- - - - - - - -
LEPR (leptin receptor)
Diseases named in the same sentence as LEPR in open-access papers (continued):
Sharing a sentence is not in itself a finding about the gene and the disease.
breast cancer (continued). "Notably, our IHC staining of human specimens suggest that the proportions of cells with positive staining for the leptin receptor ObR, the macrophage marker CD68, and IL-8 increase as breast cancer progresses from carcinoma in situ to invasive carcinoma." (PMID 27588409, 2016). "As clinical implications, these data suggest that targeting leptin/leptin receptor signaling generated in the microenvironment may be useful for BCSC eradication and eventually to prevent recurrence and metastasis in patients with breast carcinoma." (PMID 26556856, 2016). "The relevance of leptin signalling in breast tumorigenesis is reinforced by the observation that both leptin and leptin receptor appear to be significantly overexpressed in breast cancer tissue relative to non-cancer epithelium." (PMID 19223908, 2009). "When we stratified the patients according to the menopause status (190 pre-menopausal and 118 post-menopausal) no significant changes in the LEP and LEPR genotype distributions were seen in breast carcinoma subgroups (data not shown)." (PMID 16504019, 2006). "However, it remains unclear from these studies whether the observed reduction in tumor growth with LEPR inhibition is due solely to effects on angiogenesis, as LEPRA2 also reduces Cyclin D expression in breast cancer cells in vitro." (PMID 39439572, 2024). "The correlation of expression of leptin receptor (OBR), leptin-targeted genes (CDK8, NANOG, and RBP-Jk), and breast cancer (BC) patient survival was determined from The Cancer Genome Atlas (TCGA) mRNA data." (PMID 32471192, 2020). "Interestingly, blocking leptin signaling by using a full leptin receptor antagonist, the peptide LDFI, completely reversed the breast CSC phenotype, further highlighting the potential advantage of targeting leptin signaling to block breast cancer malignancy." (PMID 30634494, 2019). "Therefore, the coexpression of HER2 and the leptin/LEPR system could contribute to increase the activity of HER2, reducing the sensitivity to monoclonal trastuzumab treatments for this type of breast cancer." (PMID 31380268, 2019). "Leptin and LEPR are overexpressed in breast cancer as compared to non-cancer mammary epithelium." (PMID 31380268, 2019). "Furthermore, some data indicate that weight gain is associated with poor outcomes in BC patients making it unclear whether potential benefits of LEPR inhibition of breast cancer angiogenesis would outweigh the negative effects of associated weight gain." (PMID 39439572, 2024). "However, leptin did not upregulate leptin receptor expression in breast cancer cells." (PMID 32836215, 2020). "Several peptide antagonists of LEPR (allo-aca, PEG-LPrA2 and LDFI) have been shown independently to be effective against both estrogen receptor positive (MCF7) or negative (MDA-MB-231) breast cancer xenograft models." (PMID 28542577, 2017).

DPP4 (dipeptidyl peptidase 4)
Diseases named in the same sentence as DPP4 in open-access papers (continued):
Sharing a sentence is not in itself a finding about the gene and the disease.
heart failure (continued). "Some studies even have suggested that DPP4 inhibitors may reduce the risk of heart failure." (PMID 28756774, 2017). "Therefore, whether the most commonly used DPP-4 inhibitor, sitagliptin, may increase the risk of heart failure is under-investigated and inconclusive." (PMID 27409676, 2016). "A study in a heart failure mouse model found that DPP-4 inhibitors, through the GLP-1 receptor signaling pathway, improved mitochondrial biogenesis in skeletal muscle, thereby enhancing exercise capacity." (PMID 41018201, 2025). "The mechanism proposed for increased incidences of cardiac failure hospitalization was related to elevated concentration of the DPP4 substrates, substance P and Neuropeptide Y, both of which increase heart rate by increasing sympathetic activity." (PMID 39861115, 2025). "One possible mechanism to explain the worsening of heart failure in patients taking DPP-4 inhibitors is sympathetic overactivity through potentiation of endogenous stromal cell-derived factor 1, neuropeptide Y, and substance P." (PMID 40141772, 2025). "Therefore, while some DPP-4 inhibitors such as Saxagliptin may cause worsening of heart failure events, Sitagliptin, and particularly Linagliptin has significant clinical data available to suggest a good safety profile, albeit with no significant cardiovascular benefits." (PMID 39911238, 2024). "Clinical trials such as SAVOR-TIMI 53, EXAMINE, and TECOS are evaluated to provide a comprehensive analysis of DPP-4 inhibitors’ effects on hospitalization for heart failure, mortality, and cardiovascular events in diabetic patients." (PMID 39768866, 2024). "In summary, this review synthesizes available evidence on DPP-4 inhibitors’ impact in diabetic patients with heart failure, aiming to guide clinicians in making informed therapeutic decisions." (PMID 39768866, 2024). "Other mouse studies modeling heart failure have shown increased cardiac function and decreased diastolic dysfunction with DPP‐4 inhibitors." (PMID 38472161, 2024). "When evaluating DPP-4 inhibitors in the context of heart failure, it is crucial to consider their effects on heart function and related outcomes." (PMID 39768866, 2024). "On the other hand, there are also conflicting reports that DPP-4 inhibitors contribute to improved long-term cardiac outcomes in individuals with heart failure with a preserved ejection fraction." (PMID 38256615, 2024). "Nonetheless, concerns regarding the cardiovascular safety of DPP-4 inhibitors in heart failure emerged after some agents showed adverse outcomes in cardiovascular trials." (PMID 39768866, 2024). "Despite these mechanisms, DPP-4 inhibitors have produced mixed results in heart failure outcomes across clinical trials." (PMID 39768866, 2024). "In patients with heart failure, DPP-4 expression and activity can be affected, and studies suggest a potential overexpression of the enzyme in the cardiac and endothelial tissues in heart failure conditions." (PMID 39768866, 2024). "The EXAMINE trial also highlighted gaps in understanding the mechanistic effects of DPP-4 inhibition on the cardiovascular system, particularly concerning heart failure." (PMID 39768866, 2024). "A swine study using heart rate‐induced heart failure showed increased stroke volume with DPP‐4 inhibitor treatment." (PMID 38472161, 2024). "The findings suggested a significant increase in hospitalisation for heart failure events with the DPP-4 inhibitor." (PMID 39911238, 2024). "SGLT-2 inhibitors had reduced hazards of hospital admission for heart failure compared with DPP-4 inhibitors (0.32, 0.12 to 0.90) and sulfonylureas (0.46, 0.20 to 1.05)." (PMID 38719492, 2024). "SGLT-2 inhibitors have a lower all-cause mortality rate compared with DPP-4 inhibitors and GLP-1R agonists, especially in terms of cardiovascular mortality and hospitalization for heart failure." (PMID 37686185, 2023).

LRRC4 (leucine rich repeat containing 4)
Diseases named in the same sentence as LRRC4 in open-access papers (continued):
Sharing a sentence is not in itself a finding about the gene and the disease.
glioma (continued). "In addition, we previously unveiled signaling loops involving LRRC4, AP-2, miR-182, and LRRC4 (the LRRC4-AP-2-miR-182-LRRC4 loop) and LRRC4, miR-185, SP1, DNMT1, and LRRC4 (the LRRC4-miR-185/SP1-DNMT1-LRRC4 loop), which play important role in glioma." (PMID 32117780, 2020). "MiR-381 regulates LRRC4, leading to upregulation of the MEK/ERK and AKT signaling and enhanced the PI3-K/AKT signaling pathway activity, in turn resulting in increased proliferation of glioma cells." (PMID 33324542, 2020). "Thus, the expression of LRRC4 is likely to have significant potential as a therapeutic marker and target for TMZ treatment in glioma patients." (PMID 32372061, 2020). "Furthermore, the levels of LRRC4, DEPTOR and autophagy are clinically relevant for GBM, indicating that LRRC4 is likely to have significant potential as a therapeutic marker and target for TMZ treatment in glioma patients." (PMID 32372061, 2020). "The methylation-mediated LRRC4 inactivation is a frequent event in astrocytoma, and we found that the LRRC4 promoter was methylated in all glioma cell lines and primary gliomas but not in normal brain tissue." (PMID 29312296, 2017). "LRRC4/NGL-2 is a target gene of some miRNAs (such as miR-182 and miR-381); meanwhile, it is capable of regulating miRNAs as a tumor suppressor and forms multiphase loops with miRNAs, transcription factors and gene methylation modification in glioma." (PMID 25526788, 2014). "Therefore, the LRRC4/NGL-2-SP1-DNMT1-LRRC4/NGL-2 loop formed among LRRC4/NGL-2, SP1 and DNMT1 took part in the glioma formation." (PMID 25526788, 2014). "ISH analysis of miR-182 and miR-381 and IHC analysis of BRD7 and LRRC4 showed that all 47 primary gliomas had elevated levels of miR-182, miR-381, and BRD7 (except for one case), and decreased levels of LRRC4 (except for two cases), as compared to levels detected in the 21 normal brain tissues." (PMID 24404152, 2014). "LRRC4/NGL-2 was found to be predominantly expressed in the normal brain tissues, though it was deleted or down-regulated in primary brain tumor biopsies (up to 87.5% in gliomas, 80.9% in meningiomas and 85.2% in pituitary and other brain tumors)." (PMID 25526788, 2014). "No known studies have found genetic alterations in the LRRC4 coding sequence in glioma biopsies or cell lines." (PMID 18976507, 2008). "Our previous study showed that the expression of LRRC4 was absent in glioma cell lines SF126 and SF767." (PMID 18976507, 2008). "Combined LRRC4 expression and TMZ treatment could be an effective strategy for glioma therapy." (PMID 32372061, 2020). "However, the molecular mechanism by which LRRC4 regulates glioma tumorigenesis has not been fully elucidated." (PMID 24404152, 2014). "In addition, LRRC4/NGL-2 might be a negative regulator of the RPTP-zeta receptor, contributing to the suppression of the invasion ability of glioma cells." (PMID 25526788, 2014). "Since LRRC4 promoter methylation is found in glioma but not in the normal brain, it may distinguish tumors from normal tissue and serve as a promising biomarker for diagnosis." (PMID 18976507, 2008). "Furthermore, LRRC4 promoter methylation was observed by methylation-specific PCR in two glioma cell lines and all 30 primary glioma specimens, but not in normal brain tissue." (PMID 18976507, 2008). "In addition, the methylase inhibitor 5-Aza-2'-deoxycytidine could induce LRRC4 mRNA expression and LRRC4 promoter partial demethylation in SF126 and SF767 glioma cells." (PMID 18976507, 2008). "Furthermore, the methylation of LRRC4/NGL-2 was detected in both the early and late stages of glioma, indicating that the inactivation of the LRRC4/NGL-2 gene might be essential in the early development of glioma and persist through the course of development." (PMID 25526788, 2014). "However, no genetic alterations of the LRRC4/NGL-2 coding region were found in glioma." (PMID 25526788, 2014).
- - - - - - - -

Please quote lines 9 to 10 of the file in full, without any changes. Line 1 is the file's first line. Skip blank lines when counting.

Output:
LRRC4 (leucine rich repeat containing 4)
Diseases named in the same sentence as LRRC4 in open-access papers (continued):